Here’s a Pearl – Financing Update 5-18-2011

Bloomberg reported yesterday on a previously reported CMBS offering. That is not news, but the news within the news is that CMBS spreads* are declining along with corporate bond spreads. CMBS is seen as a good alternative offering acceptable yields. Thus CMBS is another alternative to investing in corporate bonds, especially junk bonds.

What Bloomberg does not report is the average leverage and DSC in the CMBS pool. It goes without saying, the leverage is what we euphemistically refer to as “moderate”, which is a polite way of saying its a lot lower than the halcyon pre-crash days.

The really curious number is the ratio of loans in the pool to the total number of properties secured by those loans – it’s about 1:2. No shortage of security there!

Bottom line: the amount of primo deals available to CMBS lenders is declining. That’s good news because that means the pressure on CMBS lenders to widen their deal search to sub-A properties in non-primary markets is inexorable. That reality has been evident in Boise, Idaho since Q4 2010.

Folks it’s getting better out there. Or at least it’s getting better for borrowers with properties which have no hair on them. Problem properties are still orphans in the world of long term fixed rate CRE finance. Those properties need infusions of equity or a lender JV or some other technique to share upside with capital sources.

 

*spreads are not directly determined by Treasury Bond yields, but spreads are influenced by T yields. Low T yields allow lower coupon interest rates and lower rates support comfortable DSC. As DSC narrows, the capacity of property to support debt decreases as does perceived risk. If you agree with PIMCO’s Bill Gross that the expiration of QE2 may presage increase in T Yields, then you agree that the CRE interest rate market is currently probably as good-as-it-gets.

 

J.P. Morgan leads $2.9 billion CMBS offerings

Wells Fargo and Royal Bank of Scotland are also selling bonds linked to office, mall and hotel loans as issuance accelerates.

By Bloomberg News

Published: May 17, 2011 – 1:00 pm

 

(Bloomberg) – J.P. Morgan Chase & Co. is leading banks marketing $2.9 billion of bonds backed by commercial mortgages as relative yields narrow amid investor demand for debt tied to skyscrapers, offices and shopping centers.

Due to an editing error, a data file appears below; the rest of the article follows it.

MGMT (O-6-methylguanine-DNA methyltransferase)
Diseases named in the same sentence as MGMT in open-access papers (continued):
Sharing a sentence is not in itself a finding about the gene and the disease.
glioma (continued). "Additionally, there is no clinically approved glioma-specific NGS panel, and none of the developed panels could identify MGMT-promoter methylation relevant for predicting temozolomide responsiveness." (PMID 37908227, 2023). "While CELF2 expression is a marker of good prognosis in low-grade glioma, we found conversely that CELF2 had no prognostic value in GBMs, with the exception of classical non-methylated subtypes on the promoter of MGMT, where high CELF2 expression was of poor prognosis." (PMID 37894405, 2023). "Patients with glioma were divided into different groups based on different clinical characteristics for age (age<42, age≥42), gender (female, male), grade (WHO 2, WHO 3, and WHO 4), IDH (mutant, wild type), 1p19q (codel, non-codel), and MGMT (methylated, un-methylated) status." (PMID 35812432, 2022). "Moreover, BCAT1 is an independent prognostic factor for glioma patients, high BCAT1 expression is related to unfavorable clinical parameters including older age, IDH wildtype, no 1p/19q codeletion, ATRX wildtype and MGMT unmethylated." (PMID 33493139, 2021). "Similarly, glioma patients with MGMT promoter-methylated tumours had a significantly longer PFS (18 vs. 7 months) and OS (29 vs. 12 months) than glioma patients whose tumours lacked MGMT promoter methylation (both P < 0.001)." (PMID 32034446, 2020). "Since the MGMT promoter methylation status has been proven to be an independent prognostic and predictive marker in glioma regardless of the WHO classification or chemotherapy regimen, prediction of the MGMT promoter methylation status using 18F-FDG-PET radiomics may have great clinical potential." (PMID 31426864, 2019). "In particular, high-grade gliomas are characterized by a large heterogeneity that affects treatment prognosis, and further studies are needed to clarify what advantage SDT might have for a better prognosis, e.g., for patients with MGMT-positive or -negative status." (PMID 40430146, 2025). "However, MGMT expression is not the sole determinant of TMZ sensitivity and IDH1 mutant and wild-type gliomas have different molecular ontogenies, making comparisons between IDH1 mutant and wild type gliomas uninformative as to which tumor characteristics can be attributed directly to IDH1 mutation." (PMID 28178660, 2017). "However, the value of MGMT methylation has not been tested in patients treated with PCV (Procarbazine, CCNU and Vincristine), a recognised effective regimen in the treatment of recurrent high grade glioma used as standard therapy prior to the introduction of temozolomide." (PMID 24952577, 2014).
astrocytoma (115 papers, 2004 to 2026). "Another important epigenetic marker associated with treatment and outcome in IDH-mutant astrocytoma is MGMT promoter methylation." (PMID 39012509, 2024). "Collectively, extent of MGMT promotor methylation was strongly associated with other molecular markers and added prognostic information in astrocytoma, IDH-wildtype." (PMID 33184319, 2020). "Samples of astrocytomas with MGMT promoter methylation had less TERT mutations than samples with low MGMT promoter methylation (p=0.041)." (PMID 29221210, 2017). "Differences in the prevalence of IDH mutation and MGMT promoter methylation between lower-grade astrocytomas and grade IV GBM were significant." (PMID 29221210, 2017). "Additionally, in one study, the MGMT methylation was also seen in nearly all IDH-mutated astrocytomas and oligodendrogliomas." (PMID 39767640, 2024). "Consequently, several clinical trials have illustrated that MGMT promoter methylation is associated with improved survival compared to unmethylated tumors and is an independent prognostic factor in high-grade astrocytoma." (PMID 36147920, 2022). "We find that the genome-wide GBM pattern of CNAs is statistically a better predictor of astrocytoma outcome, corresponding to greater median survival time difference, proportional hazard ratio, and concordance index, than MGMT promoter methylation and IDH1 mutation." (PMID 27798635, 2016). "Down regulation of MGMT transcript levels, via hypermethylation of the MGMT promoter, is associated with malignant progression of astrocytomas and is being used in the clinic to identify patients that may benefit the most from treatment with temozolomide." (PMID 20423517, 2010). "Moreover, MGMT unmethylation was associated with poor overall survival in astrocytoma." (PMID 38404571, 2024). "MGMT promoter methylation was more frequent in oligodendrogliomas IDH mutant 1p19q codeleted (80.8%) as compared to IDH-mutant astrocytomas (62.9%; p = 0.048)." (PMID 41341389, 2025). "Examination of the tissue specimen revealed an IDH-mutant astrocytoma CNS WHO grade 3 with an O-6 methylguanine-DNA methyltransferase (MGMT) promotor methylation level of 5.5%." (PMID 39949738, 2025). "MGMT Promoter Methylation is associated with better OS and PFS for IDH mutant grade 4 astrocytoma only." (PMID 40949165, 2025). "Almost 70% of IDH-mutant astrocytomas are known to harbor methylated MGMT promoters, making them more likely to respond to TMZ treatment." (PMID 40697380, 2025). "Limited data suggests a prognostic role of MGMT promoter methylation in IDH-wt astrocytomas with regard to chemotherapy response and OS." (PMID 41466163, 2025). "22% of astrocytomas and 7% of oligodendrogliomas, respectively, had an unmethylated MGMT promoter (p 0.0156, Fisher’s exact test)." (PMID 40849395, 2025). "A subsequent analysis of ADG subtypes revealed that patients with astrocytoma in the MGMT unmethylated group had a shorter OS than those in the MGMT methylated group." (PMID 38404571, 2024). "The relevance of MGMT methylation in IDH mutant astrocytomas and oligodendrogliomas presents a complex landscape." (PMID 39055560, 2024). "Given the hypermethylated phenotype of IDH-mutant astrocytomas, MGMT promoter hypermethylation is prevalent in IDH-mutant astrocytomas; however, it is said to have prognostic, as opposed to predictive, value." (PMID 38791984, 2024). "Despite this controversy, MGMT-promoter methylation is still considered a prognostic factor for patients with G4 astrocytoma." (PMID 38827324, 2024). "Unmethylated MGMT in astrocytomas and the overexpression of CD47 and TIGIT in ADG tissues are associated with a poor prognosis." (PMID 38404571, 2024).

The J.P. Morgan deal consists of 42 loans on 84 properties, said a person with knowledge of the transaction who declined to be identified because terms aren’t public. Wells Fargo & Co. and Royal Bank of Scotland Group Plc are also selling $1.45 billion of bonds linked to office, mall and hotel loans.

The securities, which may be sold as soon as next week, are being offered as issuance in the $700 billion market accelerates. Banks have arranged $8.6 billion of commercial- mortgage bonds this year, compared with $11.5 billion in all of 2010, according to data compiled by Bloomberg. Sales may reach $45 billion in 2011, according to J.P. Morgan, as investors seek out higher-yielding assets with the Federal Reserve holding its benchmark interest rate at record lows.

“We expect demand to remain strong, and upcoming deals to be generally well-received,” New York-based J.P. Morgan analysts led by Ed Reardon wrote in a May 13 report. About $4.5 billion of new offerings are in the pipeline for the next two weeks, the analysts said.

The extra yield investors demand to hold top-rated securities linked to commercial real estate has declined to 187 basis points, or 1.87%, more than Treasuries, from 228 basis points at year’s end, according to a Barclays Plc index.

Money managers are turning to commercial mortgage debt as relative yields on investment-grade corporate debt declined between 17 basis points and 149 basis points since Dec. 31, according to Bank of America Merrill Lynch index data. Spreads last month declined to 145 basis points, the smallest gap since October 2007.

“[New-issue CMBS] offer attractive all-in-returns when compared to similarly-rated, duration-matched alternatives,” the J.P. Morgan analysts said.

The largest loan in the J.P. Morgan deal is a $199.8 million mortgage on the Newport Centre, a 1.5 million-square-foot mall in Jersey City, N.J. Macy’s is the largest tenant, occupying 229,889 square feet. Retail properties account for 41.1% of the pool, while office buildings make up 35.6%, the person said.

The offering by San Francisco-based Wells Fargo and Edinburgh-based RBS consists of 73 loans on 144 properties, said a separate person, who also declined to be identified because the sale isn’t public.

Torchlight Investors purchased the riskiest slice of the J.P. Morgan pool, according to deal documents. Selling the so-called B-pieces is a prerequisite for marketing the rest of the deal. The pool of B-piece buyers is growing amid surging sales.

BlackRock Inc., Rialto Capital Management and H/2 Capital Partners dominated the market for so-called B-pieces in 2010. Investors in this portion of commercial-mortgage backed securities can kick out certain loans from the pool if they deem them too risky, thereby policing underwriting standards.

Sales of commercial-mortgage-backed securities are a boon for property owners who have struggled to refinance maturing loans amid a dearth of new lending. Sales plummeted to $3.4 billion in 2009, choking off funding to borrowers with maturing loans, according to data compiled by Bloomberg. A record $234 billion of the debt was issued in 2007, the data show.

 

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